Due to the sucess of the Liverpool Youth Offending Project run by the BDA, the Department for Education showed its commitment to raising awareness of dyslexia nationally in YOIs by funding a joint project with Dyslexia Action and Helen Arkell. Training and resources were offered to all 143 YOTs and from them we chose 31 YOTs from around the country to work with. A training package was developed and training sessions were trialled in the North West before being rolled our in March 2014.
Alongside the training, an ID card has been developed for use in courts, custody suites and magistrates courts in order that someone at risk of dyslexia can show the card and get additional help and advice. The BDA have worked with Widgit to produce a card that is accessible and provides information such as the BDA Helpline number.
The project culminates in a free conference for the YOTs and other intersted individuals that will take place in November 2014 in Liverpool. At the conference there will be a range of presentations from amongst others David Ahern, CEO of the Shannon Trust and Bob Hext from Crossbow Education. Download this pdf for more details on the Youth Offending Project conference and to register.
About the project
There is a disproportionally high incidence of unidentified dyslexia in the offending population. A recent report which found that 53% of offenders had dyslexia compared with 10% in the general population. Dyslexia can affect young people in many different ways; often preventing a young person from engaging effectively with services such as YOTs. The training aims to make the Youth Offending Service more accessible for those young people with dyslexia.
The YOT Handbook has been developed which covers:
- What is dyslexia?
- Indicators of dyslexia
- Identifying dyslexia
- Good practice guidelines and practical hints and tips
Dyslexia and Youth Offending
27th November 2014
Goodison Park, Liverpool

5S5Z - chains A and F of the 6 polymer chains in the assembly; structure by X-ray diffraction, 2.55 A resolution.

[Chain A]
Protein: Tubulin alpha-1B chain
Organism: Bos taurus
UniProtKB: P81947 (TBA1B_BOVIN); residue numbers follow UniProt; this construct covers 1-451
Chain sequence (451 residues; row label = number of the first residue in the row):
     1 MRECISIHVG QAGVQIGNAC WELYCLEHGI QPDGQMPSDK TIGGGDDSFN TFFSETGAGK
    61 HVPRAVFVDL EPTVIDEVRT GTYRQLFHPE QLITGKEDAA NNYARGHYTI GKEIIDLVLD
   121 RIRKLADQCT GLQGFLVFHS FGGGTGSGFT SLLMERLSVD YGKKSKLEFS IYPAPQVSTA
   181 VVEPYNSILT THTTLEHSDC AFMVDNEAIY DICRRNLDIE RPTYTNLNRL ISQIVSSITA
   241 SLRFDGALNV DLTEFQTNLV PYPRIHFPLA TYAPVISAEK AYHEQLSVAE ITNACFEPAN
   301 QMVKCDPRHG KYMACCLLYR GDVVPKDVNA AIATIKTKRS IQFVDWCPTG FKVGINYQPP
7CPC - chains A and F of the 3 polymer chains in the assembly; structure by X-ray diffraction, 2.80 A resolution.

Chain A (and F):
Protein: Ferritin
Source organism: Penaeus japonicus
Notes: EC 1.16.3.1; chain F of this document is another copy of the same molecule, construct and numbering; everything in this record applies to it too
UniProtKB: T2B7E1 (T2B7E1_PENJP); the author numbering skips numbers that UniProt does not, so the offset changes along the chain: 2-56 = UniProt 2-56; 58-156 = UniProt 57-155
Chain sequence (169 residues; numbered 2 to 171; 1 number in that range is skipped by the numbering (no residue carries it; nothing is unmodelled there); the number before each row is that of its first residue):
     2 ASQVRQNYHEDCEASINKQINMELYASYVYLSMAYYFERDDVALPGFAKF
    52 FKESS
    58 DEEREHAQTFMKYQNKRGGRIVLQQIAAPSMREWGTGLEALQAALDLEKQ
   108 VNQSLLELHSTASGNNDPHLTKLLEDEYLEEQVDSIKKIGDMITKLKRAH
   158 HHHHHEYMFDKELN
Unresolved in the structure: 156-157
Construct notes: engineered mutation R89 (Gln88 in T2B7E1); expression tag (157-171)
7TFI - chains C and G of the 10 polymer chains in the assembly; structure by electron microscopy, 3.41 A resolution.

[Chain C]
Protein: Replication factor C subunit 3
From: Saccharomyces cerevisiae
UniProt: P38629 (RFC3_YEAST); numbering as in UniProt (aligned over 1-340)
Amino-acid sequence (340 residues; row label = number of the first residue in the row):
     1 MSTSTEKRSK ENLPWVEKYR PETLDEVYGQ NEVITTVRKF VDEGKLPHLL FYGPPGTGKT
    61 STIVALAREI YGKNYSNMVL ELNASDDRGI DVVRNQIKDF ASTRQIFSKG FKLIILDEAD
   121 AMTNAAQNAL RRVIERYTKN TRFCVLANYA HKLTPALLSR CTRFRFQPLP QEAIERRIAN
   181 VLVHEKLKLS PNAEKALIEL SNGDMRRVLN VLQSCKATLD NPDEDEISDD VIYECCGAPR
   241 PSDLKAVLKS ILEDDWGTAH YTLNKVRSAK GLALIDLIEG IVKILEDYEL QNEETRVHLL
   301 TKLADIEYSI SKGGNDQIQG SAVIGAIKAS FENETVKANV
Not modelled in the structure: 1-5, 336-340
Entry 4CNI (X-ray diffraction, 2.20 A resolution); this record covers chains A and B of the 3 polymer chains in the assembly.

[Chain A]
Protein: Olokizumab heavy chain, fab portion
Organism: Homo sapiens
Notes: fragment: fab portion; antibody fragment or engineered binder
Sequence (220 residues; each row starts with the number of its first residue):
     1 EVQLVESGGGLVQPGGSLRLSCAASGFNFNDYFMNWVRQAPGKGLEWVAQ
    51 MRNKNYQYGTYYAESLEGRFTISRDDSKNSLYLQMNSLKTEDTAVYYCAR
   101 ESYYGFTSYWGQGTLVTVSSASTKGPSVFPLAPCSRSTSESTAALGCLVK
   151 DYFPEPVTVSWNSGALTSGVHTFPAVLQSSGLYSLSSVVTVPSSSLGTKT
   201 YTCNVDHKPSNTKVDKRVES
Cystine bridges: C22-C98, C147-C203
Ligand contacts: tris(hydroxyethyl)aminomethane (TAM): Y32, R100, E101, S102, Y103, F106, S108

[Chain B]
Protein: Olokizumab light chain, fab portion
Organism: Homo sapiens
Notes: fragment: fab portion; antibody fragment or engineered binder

9:45 - 15:30
This conference will give Youth Offending Teams, Probabtion Officers and other related professions the opportunity to develop greater understanding of dyslexia and how dyslexia friendly practice can be incorporated in to their work. We are delighted to have David Ahern and Bob Hext speaking at the conference alongside Jo Gregory, Quality Mark Manager for the British Dyslexia Association.
Jo Gregory will be speaking about the Quality Mark and what it can mean for a YOT. The Dyslexia Friendly Quality Mark has recently been achieved by Liverpool YOT.
CEO, Shannon Trust
David joined Shannon Trust in March 2007. David served as an Army Officer for 24 years with postings in Berlin, Northern Ireland, Cyprus and Zimbabwe. David left the Army in 1994 joining a distribution company as the Marketing & Sales Director. In 2004 David entered the charity sector as CEO of an inner-city charity, working with disadvantaged young people Hoxton. In 2006 he spent the year running humanitarian and developmental de-mining operations in Afghanistan.
A qualified teacher, Bob Hext worked in secondary education for 20 years before starting Crossbow in 1993, publishing literacy games I had developed with my dyslexic students. Alongside his wife he designed and patented the Eye Level Reading Ruler in 2005.
Crossbow now employs 15 people and has won the UK Educational Supplier of the Year (small business division) award for the last two successive years.